But I will admit to a tiny, personal reason: I was a massive teenage history geek and I never understood why school had to make it so boring. 99.99% of what I know about the middle ages is self-taught, and a significant part of it I picked up as a teenager.
School history is pretty vanilla, but real history is a lot more raw and a lot more familiar. I’m not trying to win converts to the history geek cause (although all are welcome in our tiny cabal) but I do hope my work makes teenagers consider history just the smallest bit more awesome.
Is there potential for Cecily’s or Gwen’s stories to continue in some way? As a series or a crossover novel perhaps?
As much as I love these characters, I see them continuing their lives without me. However, one of my projects in the works is a companion to The Wicked and the Just that follows Maredydd ap Madog, whose father is the ringleader of the rebellion of 1294, as he negotiates the future his father wants for him and the future he wants for himself. Emmaline de Coucy has a cameo in it!
Was there a particular character you enjoyed writing/who you connected with the most?
Cecily was the most fun to write, but I felt a stronger connection to Gwenhwyfar who spends too much of her time wishing things were different. Gwenhwyfar is constantly having to make sacrifices, and she tends to worry overly much about people who can take care of themselves. Some of my earliest feedback on the first draft was how palpable her anger was — quite a backhanded compliment!
The Wicked and the Just is your debut novel. What was it like finding out it was to be published? Can you give us a bit of insight into the publishing process?
I queried four different books over ten years. This means I sent letters to literary agents asking if they’d like to represent me and my work to editors. I kept hearing iterations of “thanks, but it’s not for me.” I kept writing new books and querying and hearing “thanks, but it’s not for me.” For ten years.
Then, in November 2010, I went from being unagented to having a contract for The Wicked and the Just in less than a month. It was a whirlwind! After my wonderful editor and I touched base, I did a round of revisions where I fixed outstanding issues with the story, then a round of copy-edits where I responded to everything from word choice to grammar to inconsistencies in the plot. Then I saw my cover and jacket copy; then the advanced reviewer copies went out into the world.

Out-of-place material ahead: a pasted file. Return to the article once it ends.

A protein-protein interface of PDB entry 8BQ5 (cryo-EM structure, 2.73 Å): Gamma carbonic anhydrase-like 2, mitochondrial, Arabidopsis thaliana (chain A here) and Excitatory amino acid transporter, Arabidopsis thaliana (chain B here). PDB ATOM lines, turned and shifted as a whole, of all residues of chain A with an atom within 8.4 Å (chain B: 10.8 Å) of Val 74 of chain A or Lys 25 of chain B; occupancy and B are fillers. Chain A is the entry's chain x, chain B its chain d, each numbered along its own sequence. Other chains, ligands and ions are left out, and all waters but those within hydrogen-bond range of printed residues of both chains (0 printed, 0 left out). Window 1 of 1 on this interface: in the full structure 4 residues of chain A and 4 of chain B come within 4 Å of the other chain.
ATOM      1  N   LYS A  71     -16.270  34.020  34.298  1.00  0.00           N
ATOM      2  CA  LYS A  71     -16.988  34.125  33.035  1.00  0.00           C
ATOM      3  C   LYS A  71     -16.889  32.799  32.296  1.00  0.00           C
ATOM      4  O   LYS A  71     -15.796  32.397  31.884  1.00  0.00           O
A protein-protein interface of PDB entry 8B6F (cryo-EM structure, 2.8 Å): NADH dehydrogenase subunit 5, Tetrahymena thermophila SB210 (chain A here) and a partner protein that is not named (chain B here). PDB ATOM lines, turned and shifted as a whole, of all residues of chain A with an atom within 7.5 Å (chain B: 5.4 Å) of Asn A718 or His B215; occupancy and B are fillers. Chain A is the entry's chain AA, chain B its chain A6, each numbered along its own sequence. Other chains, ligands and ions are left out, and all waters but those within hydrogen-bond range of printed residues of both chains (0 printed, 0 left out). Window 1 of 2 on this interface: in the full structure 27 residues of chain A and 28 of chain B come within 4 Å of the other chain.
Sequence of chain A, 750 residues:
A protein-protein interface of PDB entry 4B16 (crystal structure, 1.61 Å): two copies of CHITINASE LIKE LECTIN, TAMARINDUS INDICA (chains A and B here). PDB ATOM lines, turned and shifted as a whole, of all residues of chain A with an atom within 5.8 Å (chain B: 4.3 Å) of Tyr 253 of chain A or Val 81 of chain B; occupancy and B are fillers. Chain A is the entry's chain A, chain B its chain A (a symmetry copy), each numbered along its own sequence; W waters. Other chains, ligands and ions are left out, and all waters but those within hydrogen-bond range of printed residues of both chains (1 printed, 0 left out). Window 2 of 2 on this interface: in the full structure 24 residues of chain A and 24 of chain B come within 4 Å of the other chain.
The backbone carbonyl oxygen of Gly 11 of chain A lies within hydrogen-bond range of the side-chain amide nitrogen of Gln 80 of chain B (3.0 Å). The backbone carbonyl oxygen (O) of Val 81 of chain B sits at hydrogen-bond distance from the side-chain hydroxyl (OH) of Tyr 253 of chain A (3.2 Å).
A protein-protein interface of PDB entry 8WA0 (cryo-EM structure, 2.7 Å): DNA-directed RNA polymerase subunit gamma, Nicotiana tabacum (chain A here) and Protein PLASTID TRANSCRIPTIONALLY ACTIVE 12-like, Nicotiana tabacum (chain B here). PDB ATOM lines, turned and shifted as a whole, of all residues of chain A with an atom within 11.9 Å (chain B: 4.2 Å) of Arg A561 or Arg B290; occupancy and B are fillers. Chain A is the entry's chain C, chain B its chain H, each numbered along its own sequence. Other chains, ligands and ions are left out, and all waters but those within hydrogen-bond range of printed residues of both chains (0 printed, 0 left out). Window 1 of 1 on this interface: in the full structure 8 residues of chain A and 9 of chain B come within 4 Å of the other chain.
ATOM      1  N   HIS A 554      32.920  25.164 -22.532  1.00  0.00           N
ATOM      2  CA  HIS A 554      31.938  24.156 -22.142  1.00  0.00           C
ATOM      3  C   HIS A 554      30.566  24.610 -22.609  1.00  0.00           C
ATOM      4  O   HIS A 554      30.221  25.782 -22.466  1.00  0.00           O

Now I’m waiting for April 17 when people can get their hands on it!
How long did it take to write the book?
I wrote the first draft in just over a year. It then took four years of periodic revisions to get it in the condition that got me my agent and my editor. All told, it probably about two and a half years. I was in grad school at the time, so I had ready access to research materials and lots of time on the bus for writing!
If you could go back in time and live during any period, which era would you choose and why?
Hmm, knowing what I know about history, I’m pretty fond of the twenty-first century. I like flush toilets and antibiotics and representative democracy. But I have to say I’d be tempted to visit the great age of sail — the seventeenth and eighteenth centuries. There’s something very appealing about a world of frontiers, a world driven by discovery and novelty and the sense of potential for an ordinary (admittedly male) person with a little bit of luck and a lot of moxie.
The historian in me is scolding me for this choice, as it was also the advent of modern chattel slavery and the disastrous introduction of disease to the New World. But this era had the kind of restless energy and optimism that faded away once there was nothing left for people to discover. We traded wonder for knowledge, and although this was in no way a bad trade, something is definitely absent from a world without any more frontiers for ordinary people to explore.
A big thank you to J. Anderson Coats for taking the time out of a hectic schedule to answer some questions about her debut book and the fascinating history surrounding it!